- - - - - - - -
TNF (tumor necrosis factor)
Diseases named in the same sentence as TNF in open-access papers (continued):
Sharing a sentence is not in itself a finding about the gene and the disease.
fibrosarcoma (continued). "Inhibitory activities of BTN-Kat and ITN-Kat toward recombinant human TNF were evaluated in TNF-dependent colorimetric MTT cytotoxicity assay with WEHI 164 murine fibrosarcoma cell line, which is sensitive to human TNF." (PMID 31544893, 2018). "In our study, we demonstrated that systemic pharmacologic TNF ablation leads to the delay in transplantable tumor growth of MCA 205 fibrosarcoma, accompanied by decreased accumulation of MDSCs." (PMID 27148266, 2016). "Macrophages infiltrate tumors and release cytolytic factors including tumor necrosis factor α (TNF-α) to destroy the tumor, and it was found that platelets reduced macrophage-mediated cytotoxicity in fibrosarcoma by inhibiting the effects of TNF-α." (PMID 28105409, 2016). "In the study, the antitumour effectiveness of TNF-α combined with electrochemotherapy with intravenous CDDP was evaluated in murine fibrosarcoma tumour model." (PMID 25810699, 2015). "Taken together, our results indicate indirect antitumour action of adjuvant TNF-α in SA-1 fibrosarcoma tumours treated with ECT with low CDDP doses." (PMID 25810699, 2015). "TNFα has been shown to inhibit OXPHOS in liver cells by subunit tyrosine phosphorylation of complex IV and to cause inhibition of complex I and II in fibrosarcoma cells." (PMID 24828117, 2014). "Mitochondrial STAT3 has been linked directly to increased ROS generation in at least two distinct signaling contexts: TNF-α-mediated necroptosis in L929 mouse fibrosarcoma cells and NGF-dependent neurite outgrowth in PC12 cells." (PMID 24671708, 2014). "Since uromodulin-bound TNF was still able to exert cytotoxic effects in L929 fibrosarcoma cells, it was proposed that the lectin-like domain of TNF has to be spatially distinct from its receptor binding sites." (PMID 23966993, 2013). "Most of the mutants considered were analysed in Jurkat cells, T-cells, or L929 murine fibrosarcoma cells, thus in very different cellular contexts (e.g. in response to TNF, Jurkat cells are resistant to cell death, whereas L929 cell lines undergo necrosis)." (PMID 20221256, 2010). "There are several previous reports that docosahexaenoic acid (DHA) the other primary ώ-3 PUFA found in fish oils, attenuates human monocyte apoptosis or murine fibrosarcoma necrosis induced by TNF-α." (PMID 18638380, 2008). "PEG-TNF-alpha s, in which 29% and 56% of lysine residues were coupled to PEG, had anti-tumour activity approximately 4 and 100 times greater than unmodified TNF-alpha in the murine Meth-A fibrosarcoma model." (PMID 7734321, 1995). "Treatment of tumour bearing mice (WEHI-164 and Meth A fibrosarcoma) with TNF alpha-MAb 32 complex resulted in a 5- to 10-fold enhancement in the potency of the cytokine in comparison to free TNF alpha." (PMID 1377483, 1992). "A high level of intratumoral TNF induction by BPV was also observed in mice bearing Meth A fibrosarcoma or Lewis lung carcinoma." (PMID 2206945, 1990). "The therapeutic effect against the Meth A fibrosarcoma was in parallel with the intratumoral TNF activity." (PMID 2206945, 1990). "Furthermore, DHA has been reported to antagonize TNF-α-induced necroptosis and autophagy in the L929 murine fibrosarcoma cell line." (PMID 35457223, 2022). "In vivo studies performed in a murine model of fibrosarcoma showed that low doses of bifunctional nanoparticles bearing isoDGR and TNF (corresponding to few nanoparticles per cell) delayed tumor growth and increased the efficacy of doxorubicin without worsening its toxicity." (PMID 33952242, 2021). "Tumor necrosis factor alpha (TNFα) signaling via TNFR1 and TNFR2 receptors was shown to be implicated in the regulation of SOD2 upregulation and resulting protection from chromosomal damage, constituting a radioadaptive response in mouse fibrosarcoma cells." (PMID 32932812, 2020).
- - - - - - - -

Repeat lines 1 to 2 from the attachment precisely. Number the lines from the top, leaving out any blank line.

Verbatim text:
TNF (tumor necrosis factor)
Diseases named in the same sentence as TNF in open-access papers (continued):